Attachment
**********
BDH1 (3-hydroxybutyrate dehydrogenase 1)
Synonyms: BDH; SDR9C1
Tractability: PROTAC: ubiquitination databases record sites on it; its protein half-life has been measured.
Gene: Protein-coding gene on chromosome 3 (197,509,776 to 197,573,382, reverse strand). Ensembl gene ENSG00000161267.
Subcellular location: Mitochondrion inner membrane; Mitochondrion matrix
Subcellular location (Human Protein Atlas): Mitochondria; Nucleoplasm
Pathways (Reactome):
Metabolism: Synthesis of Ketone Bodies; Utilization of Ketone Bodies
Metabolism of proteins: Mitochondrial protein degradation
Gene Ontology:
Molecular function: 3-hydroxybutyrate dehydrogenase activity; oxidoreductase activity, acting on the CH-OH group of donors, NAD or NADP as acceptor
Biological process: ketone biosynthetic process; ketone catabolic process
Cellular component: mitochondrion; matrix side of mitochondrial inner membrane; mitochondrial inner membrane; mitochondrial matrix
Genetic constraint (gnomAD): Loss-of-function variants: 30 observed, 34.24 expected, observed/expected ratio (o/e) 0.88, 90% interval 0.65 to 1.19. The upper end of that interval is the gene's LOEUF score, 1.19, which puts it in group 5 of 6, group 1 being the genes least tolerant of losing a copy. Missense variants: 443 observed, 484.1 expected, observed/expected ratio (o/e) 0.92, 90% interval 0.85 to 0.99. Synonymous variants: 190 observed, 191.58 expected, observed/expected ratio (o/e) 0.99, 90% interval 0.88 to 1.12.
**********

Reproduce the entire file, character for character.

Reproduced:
BDH1 (3-hydroxybutyrate dehydrogenase 1)
Synonyms: BDH; SDR9C1
Tractability: PROTAC: ubiquitination databases record sites on it; its protein half-life has been measured.
Gene: Protein-coding gene on chromosome 3 (197,509,776 to 197,573,382, reverse strand). Ensembl gene ENSG00000161267.
Subcellular location: Mitochondrion inner membrane; Mitochondrion matrix
Subcellular location (Human Protein Atlas): Mitochondria; Nucleoplasm
Pathways (Reactome):
Metabolism: Synthesis of Ketone Bodies; Utilization of Ketone Bodies
Metabolism of proteins: Mitochondrial protein degradation
Gene Ontology:
Molecular function: 3-hydroxybutyrate dehydrogenase activity; oxidoreductase activity, acting on the CH-OH group of donors, NAD or NADP as acceptor
Biological process: ketone biosynthetic process; ketone catabolic process
Cellular component: mitochondrion; matrix side of mitochondrial inner membrane; mitochondrial inner membrane; mitochondrial matrix
Genetic constraint (gnomAD): Loss-of-function variants: 30 observed, 34.24 expected, observed/expected ratio (o/e) 0.88, 90% interval 0.65 to 1.19. The upper end of that interval is the gene's LOEUF score, 1.19, which puts it in group 5 of 6, group 1 being the genes least tolerant of losing a copy. Missense variants: 443 observed, 484.1 expected, observed/expected ratio (o/e) 0.92, 90% interval 0.85 to 0.99. Synonymous variants: 190 observed, 191.58 expected, observed/expected ratio (o/e) 0.99, 90% interval 0.88 to 1.12.